Must be that global warming…

Of course it’s just weather, however.

While winter is a distant memory for most Americans, it continues unabated in Anchorage, Alaska — where a new bout of precipitation this weekend helped the city break its record for seasonal snowfall, at more than 133 inches (3.38 meters).

In fact, if there actually were some global warming (we haven’t seen any in 15 years), you might see some happier natives.

“Okay…now the records broken [it stood for 57 years – bing], could you please make the snow go away??!!”

Can’t blame whoever said that. Usually Alaska sees an average of around 60 inches or a full one and a half metres less snow over the long winter season.

And no wonder with news like that, we’re seeing the following.

Green campaigners and climate scientists are losing the public debate over global warming, one of the movement’s leading proponents has admitted.

Dr James Hansen, director of the Nasa Goddard Institute for Space Studies, who first made warnings about climate change in the 1980s, said that public scepticism about the threat of man-made climate change has increased despite the growing scientific consensus.

Consensus, eh? Well, James. Perhaps people’s growing scepticism maybe, just maybe has something to do with that consensus and your their years of grossly exaggerated computer model BS fear-mongering that time has allowed us to check out.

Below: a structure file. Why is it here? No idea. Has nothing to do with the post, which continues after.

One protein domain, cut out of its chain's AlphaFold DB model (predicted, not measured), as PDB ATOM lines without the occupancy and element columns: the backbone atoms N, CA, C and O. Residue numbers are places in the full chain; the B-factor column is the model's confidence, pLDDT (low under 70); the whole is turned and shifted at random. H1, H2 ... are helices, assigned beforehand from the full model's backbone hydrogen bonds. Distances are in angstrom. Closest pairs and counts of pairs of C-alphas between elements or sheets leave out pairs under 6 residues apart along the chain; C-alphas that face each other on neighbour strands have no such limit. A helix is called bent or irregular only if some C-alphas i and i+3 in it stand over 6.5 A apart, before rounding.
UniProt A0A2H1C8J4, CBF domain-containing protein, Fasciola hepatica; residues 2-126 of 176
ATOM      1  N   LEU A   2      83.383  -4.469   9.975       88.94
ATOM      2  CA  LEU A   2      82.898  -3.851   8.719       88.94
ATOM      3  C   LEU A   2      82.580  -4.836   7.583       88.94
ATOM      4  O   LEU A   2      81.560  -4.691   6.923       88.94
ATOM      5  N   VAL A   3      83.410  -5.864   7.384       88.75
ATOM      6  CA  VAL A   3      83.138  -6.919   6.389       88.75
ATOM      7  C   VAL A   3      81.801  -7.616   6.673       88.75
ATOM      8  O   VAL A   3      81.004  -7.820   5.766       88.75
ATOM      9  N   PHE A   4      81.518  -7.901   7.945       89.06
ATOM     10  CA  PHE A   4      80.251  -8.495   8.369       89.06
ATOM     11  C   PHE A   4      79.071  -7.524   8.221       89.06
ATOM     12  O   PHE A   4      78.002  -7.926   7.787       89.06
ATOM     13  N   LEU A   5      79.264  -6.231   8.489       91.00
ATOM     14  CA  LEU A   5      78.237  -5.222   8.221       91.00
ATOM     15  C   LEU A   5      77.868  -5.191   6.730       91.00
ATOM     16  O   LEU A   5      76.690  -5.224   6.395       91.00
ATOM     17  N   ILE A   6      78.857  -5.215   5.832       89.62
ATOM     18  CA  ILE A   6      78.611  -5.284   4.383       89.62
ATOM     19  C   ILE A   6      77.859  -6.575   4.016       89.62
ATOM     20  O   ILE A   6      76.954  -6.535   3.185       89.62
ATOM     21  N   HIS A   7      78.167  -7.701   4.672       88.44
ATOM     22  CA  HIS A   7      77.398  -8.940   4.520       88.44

And boy oh boy have there been some whoppers, such as these by Australia’s own government-funded $180,000 per year part time Climate Commissioner, Tim Flannery.

Keeping it on the home front, it could be that folks became a little more cynical when the weather was used by a government that can’t balance the books as an excuse to impose a giant new tax on everyone.

  1. When the ice melts, there’s more water in the atmosphere, which freezes and comes down as snow when it’s cold. If it’s too confusing to attribute it to “global warming,” start calling it “climate change” and sit in on a high school earth science class.

    • Joe, we’re all well aware of high school earth science/geology class.

      But let’s run with your position regardless, and assume that all the moisture from melting Arctic ice stays in the Arctic and isn’t blown around the globe. Let’s also assume the sun has no role to play, nor the Pacific Decadal Oscillation, el nino, la nina…

      Let’s go with your position that “[w]hen the ice melts, there’s more water in the atmosphere, which freezes and comes down as snow when it’s cold.”

      If this were so, if it were all as easy as that, then we could conclude that perhaps 2006 or 2011 should have seen the heaviest snowfalls as that year corresponds with the biggest winter “melt”, or more accurately, the least amount of winter sea ice since we’ve been keeping detailed records (which isn’t very long at all in a geological sense).

      We should have also seen more snow in 2005, 2006, and possibly even in 2009.

      But we didn’t.

      In fact, we’ve seen more winter sea ice in 2011-12 than in the last seven years – with perhaps an exception to 2010 – although, yes, it is still a little below average (but by gosh that average is taken over a short time period). But according to your hypothesis, more sea ice should mean less snow.